Confidence in construction not seen in prices
There is no clarity that rising confidence in the construction sector is reflected in real estate prices. When recent developments and expectations are factored in, it looks like the gap is growing. The graph below includes a comparison of recent annual changes in confidence and includes the Turkish Statistical Institute’s (TurkStat) construction-sector confidence index and the Central Bank’s residential-price index adjusted from the quality effect of the Central Bank. Confidence in the construction sector significantly increased in the March-May period this year, but prices stagnated between January and March and will continue to do so. I refer to it as stagnation because future projections do not say anything about prices. The reality comes out when you examine the sectorial reflections of the cost-price wheel on construction.
Gursel Baran, president of the Ankara Chamber of Commerce, recently pointed out that iron prices increased higher than the rate of inflation and stressed that this is rapidly tightening the construction sector’s profit margins. Despite the decline in profits, the sector has reacted by borrowing more, investing less and creating fewer jobs. Global and national iron prices are defined by supply and demand, and so the only way to maintain profit margins is to raise commercial and residential real-estate prices. The fact that the increase in construction costs are not reflected in these prices aggravates problems. Companies, the sector and the wider economy are affected negatively by this. That is why the seasonally adjusted employment rate figures for the first quarter of 2017 released by TurkStat on Tuesday saw a decline of 12.6 percent compared with the same quarter of the previous year.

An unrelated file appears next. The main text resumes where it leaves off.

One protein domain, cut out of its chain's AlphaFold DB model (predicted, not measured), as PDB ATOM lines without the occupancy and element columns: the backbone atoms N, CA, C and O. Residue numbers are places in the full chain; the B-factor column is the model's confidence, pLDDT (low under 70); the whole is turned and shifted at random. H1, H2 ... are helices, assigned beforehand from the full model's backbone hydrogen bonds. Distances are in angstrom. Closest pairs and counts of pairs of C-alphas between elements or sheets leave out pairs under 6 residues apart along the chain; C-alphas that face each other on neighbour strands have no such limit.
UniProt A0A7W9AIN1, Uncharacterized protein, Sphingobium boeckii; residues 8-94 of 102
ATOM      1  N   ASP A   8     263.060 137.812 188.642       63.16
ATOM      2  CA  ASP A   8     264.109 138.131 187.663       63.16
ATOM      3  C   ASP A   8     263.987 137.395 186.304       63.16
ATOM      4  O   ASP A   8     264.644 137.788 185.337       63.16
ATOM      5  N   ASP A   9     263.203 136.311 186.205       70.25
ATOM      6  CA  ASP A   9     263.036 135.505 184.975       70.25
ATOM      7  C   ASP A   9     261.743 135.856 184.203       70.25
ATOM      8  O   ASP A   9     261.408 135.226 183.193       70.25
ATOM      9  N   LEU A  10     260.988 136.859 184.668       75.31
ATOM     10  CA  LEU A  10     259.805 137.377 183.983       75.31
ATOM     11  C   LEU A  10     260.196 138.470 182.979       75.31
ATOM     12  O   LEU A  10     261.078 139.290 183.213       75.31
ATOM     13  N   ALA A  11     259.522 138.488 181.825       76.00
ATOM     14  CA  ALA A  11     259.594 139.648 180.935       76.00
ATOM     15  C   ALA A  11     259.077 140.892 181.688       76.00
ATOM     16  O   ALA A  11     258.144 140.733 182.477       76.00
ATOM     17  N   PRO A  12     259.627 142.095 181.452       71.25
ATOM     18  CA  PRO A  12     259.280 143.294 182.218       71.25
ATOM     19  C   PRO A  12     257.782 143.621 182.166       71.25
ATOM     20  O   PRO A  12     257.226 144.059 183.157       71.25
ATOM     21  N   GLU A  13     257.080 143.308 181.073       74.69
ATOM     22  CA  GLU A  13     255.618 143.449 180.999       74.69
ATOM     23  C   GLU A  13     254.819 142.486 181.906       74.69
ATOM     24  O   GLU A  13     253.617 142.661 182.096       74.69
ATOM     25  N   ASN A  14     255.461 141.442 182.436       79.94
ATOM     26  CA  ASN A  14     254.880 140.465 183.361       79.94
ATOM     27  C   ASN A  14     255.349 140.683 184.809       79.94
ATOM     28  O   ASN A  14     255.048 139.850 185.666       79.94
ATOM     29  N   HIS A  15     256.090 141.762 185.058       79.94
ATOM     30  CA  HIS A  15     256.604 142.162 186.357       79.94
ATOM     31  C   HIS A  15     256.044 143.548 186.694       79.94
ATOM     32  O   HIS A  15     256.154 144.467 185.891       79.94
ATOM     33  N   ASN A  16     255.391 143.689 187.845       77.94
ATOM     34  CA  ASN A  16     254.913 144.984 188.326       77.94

In that case, the confidence index should be separated from the shadows of fundamental costprice discrepancies. Higher costs for the sector should normally either raise prices or reduce confidence. It seems like we have to find our direction first in order to see the future.